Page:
Why Every Workshop Needs a Quality Flashlight (And How to Choose the Right One)

Every workshop needs a flashlight for emergency lighting, precision detailing and more. Here are key features to look for when making a purchase.

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For a DIYer, directing additional light where you want it, when you want it, makes projects much easier to complete. Keep a flashlight close at hand in your workshop, and it will be ready to use as an emergency light source or to help illuminate your workbench. No matter how you look at it, a quality workshop flashlight is a terrific investment.

There are no shortage of flashlight options on the market. But the needs of a workshop flashlight differ from those intended for wilderness or emergency use. So let’s shed a little light on your flashlight options and talk about some great features for your workshop.

Workshop Flashlight Options

Workshop flashlights come in all shapes and sizes. From heavy flood lamps to key chain lights and headlamps, all serve to illuminate your projects and provide emergency lighting if needed.

Some DIYers might prefer a small penlight for a quick glimpse in the shadows, or a steady overhead light while finishing a wood bookshelf. But no matter the form or function, there are a few key features to be aware of when shopping for a workshop flashlight.

Key Shop Flashlight Features


Of all the features we’ll discuss, the flashlight’s build strength, or overall ruggedness, is criteria number one for a workshop flashlight.

Look for tight rubber seals to keep sawdust from slipping behind the lens, and a metal or rubber body, rather than shatter-prone plastic. Flashlights such as Maglites are renowned for their durability. While we don’t recommend it, they’ve been used by more than one DIYer as an impromptu hammer in a pinch.


Whether you’re peering into a wall cavity or lighting up the gears in a small motor, the brightness of your flashlight matters. Measured in lumens, brightness is a function of the bulb and the battery power.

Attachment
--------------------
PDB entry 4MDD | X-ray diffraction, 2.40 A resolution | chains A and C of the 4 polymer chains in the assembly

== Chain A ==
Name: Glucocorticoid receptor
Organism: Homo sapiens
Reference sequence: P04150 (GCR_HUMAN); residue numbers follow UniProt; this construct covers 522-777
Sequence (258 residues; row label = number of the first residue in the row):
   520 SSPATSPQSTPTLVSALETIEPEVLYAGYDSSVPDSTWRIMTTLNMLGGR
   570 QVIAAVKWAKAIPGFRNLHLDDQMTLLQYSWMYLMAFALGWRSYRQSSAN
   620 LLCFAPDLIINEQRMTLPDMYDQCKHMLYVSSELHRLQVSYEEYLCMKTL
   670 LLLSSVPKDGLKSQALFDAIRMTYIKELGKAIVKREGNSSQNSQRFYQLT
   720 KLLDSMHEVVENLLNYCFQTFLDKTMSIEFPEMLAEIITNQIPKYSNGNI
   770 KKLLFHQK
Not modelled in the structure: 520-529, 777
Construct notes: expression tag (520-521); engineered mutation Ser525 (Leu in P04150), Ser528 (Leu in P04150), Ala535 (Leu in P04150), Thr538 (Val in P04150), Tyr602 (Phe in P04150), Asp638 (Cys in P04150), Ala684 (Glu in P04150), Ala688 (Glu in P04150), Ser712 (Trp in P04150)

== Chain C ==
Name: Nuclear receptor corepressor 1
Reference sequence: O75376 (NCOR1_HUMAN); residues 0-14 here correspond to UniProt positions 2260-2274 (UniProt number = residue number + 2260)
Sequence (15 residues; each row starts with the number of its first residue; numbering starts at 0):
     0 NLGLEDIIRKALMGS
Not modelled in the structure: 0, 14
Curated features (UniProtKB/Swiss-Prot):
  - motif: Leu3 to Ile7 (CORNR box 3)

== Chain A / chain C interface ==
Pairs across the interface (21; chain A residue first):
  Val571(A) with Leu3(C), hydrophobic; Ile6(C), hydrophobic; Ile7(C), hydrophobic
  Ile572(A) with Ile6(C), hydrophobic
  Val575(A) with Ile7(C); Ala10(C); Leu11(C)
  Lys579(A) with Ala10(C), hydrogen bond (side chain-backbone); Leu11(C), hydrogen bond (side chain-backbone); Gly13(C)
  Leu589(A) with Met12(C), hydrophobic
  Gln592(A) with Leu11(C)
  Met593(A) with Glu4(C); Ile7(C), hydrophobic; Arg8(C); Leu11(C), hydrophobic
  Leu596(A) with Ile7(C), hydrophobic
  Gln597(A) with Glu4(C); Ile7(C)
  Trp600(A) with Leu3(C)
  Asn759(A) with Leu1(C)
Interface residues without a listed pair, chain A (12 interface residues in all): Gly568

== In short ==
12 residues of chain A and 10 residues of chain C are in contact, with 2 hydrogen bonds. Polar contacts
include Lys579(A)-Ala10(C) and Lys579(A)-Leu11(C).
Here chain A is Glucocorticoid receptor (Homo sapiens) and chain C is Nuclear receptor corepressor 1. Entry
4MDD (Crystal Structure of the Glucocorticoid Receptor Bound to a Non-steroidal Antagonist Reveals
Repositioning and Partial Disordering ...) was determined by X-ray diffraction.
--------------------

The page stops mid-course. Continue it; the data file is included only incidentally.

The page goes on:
But a workshop flashlight may not need maximum brightness. The rise of LEDs has allowed modern flashlights to put out previously unimaginable amounts of lumens, so much they can actually wash out your workspace and make it harder to see details.

The “correct” brightness level will vary by task, personal preference and ambient lighting in your work space. But in general, between 200 and 1,000 lumens would be appropriate for a workshop. Ideally, you should experiment and find the best fit for you.

If you do prefer a higher level of lumens, you may want to look at a “tactical” flashlight. Popular with survivalists and campers, these extremely bright flashlights can handle being dropped or exposed to the elements. However, tactical models can be expensive, and there’s no point in paying extra for a waterproof flashlight that’s going to live on your workbench.

If you simply want a really bright flashlight, this two-pack from Gear Light will get the job done.


Of course, convenience is key when you’re using a flashlight during a DIY project. Free up a hand by selecting a light that has a kickstand or flip panel, allowing it to operate hands-free and illuminate hard to reach spaces.

Or you may opt for a headlamp to keep both hands free. Choosing LED options doesn’t just deliver more light with less power. They’re lighter than incandescent models, making the headlamp more comfortable, too.

Battery Type

There are several battery options for a flashlight. Disposable alkaline (usually C, AA or AAA), disposable lithium and rechargeable lithium-ion have their pros and cons. But all that goes out the window if you don’t have the right batteries available when you need them.

For this reason, we recommend a flashlight that runs on the type of battery you’re most likely to have on hand. For many DIYers, this may well be a rechargeable lithium-ion battery. Recent models can be USB charged. Many power tool battery chargers now come with USB ports, so your flashlight can always be ready to go.

Dan Stout
Ohio-based freelance writer and author Dan Stout is a former residential remodeler, commercial site supervisor and maintenance manager. He’s worked on nearly all aspects of building and DIY including project planning and permitting, plumbing, basic electric, drywall, carpentry, tiling, painting and more. He also publishes noir fantasy thrillers, including The Carter Series, from Penguin imprint DAW Books.